Subchondral Bone Marrow Edema Lesion (BML) is a condition that can cause knee pain and discomfort. Unfortunately, there are currently no registered products available to treat it. This means that people who don't respond to existing anti-inflammatory treatments may be forced to undergo Total Knee Arthroplasty (TKA) surgery, which is a major operation.
However, there is hope on the horizon. Researchers have been looking into the use of Pentosan Polysulphate Sodium (PPS) as a potential treatment for BML. PPS is a medication that has been used to treat other conditions, such as bladder inflammation and blood clots.
In a recent case study, a 70-year-old woman with knee osteoarthritis was given PPS injections twice a week for three weeks. The results were very promising. Two weeks after the treatment, MRI scans showed that the bone marrow edema had completely disappeared from the medial femoral condyle and medial tibial plateau. The patient also experienced a significant reduction in knee pain and an improvement in her Lysholm Knee Score, which is a measure of knee function. Additionally, there was a reduction in joint effusion, which is swelling within the joint.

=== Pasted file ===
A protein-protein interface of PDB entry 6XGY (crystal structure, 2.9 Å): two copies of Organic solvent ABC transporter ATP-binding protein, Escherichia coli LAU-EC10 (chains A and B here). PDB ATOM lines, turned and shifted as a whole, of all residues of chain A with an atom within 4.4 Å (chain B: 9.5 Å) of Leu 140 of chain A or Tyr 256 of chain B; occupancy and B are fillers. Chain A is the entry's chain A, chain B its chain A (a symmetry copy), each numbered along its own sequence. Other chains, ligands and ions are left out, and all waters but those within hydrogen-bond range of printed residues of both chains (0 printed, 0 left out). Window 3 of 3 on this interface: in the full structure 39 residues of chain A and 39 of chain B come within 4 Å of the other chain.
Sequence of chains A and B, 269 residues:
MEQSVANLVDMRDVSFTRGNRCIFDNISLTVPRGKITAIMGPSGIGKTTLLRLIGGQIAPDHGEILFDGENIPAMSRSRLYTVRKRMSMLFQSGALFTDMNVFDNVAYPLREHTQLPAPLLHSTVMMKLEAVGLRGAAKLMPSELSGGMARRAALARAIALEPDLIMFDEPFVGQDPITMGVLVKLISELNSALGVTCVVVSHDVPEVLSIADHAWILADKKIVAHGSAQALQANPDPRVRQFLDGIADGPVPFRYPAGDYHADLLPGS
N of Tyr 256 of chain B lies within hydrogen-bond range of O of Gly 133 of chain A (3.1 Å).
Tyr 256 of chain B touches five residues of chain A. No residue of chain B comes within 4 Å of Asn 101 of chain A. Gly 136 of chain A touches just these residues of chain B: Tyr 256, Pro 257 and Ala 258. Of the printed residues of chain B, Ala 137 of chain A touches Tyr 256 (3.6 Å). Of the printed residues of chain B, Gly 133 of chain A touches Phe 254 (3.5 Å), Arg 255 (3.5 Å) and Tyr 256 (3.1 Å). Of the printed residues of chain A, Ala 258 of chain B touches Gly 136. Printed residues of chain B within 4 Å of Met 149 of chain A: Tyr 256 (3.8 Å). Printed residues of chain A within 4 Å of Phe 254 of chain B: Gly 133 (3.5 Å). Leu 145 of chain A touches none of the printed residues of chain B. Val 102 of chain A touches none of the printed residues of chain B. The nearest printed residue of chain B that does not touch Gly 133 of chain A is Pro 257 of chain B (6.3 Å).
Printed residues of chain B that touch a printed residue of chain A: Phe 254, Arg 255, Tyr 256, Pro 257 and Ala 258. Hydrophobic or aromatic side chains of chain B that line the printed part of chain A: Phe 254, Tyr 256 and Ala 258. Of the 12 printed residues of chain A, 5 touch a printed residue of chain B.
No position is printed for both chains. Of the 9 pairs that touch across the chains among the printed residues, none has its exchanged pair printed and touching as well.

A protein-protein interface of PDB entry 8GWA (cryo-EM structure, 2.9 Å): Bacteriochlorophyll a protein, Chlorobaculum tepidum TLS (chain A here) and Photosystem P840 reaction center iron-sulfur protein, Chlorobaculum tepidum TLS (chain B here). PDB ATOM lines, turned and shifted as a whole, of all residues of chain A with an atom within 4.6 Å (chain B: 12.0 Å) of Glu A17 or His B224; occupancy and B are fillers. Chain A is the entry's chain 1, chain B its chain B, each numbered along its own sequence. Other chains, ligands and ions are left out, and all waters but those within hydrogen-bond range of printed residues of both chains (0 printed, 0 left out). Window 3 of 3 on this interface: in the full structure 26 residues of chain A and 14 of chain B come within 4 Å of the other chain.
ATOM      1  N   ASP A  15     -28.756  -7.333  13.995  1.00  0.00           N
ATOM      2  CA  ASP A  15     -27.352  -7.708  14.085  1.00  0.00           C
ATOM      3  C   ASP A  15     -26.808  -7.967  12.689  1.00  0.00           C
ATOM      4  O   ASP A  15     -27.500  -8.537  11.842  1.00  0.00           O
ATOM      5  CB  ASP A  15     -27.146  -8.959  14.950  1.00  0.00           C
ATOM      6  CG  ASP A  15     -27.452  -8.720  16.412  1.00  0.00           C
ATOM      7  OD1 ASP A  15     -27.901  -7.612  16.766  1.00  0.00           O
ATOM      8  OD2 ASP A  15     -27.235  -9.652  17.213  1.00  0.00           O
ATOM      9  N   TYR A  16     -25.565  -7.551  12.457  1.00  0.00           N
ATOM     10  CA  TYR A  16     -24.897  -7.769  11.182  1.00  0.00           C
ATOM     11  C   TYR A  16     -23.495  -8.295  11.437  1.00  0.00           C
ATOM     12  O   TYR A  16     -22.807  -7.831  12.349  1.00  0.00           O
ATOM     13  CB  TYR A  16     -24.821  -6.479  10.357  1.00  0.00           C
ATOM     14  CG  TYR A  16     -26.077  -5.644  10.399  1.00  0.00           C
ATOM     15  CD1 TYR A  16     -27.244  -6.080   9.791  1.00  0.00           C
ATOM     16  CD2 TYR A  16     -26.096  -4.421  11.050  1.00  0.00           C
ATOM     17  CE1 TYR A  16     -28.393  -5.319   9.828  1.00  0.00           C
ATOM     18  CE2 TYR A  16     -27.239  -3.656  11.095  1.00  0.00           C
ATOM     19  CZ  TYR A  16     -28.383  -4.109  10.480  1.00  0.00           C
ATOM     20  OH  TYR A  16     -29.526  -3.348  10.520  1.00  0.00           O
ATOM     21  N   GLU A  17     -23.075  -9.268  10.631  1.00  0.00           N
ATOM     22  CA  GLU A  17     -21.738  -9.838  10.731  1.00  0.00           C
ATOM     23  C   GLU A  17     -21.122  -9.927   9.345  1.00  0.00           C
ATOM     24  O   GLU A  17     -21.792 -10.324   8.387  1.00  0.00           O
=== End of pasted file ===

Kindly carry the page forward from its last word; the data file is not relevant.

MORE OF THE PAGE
These results are very encouraging, and suggest that PPS could be a viable treatment option for BML-associated knee pain and dysfunction.
Overall, this case study provides hope for people suffering from BML-associated knee pain. We regularly prescribe this injectable drug to our patients as one of the many interventions that are combined to produce a positive therapeutic response. This drug must be made by a compounding pharmacy and injected weekly for a minimum of 5 weeks.